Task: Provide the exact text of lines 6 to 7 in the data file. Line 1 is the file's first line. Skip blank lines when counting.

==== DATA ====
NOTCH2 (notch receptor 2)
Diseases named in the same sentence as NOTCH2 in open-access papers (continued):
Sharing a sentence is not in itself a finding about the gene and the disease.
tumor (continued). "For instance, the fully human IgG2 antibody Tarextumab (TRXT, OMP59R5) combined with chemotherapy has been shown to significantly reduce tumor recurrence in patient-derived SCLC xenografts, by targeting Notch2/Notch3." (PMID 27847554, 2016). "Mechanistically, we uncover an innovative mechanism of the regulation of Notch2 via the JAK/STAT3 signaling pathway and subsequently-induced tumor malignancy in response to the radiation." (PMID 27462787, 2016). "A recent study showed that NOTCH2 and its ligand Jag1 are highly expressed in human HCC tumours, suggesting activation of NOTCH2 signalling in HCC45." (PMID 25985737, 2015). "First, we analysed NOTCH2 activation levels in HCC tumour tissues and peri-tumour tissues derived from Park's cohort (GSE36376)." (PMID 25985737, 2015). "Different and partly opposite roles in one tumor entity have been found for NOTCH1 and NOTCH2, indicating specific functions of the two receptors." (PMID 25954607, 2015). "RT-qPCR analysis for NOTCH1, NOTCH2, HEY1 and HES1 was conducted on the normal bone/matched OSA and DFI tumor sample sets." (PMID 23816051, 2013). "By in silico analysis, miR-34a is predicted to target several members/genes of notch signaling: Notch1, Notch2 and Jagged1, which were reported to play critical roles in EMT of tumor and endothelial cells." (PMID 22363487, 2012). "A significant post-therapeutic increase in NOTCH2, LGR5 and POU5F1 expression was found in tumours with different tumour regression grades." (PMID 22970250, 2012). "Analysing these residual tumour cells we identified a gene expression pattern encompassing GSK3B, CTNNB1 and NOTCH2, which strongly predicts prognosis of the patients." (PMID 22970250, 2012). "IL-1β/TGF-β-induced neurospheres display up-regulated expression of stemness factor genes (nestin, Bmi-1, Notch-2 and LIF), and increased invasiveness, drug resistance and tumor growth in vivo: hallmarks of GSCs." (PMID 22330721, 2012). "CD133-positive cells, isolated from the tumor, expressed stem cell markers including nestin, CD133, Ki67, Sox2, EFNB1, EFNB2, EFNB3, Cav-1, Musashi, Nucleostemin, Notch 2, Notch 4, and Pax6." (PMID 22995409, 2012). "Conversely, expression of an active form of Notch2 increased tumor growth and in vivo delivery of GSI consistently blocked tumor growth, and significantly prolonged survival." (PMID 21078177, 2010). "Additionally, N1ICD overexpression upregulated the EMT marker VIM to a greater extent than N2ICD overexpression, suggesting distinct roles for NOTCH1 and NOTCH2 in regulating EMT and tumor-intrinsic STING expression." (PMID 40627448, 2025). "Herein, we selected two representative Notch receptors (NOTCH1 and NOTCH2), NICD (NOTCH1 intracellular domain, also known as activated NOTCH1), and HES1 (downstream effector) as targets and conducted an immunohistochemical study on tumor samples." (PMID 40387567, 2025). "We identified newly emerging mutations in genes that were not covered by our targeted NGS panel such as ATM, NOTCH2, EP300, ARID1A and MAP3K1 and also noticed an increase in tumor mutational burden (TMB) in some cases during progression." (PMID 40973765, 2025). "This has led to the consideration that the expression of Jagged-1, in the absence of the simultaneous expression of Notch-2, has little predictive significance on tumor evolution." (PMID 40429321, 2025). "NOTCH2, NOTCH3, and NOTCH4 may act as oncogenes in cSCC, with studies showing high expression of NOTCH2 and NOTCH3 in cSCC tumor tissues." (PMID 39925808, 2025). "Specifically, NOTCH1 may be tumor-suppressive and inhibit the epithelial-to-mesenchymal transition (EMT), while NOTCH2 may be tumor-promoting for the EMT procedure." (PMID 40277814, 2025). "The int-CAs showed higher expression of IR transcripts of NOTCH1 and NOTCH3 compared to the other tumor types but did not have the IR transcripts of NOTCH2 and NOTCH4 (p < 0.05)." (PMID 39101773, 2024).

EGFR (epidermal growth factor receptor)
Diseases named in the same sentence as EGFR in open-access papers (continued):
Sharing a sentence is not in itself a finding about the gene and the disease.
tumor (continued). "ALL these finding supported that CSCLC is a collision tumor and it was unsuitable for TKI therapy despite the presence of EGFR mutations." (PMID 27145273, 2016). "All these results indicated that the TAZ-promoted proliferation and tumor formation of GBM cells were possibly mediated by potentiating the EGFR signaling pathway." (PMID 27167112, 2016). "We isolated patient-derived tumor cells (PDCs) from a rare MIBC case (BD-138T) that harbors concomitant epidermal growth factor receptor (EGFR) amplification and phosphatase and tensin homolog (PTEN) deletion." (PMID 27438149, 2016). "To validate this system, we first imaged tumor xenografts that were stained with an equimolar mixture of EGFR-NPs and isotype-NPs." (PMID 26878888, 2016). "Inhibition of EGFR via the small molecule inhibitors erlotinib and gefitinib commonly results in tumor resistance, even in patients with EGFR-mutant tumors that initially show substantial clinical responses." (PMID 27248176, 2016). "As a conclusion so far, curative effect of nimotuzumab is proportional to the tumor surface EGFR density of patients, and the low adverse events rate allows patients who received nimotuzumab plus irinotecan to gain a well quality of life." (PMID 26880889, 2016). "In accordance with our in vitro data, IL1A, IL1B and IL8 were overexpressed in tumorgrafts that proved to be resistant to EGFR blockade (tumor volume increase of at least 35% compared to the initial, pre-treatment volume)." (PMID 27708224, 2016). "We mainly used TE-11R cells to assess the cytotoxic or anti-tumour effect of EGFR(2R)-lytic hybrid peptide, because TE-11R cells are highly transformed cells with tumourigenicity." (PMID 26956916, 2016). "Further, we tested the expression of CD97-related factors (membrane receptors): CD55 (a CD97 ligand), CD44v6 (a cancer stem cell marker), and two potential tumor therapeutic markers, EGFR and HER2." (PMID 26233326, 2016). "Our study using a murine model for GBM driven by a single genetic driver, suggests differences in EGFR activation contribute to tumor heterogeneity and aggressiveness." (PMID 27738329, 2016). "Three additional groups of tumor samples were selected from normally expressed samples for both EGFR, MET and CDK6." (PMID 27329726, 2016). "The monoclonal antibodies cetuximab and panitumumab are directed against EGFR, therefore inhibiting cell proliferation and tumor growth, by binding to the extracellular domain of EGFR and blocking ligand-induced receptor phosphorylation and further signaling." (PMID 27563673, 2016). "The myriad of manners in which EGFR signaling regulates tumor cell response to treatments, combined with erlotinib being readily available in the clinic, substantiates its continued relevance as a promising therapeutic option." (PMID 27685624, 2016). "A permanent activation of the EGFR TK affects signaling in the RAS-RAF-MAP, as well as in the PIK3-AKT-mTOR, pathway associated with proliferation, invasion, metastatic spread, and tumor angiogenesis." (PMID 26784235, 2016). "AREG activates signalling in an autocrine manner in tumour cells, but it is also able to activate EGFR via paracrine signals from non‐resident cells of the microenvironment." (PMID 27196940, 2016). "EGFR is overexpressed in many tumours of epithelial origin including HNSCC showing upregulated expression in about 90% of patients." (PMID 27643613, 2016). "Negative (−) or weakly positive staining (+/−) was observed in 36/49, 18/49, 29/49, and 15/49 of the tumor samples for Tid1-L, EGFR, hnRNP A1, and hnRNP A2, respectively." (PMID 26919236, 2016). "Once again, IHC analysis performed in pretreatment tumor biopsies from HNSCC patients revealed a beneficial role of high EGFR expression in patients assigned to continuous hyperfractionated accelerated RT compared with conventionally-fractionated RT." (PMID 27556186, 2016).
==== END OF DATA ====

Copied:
Diseases named in the same sentence as EGFR in open-access papers (continued):
Sharing a sentence is not in itself a finding about the gene and the disease.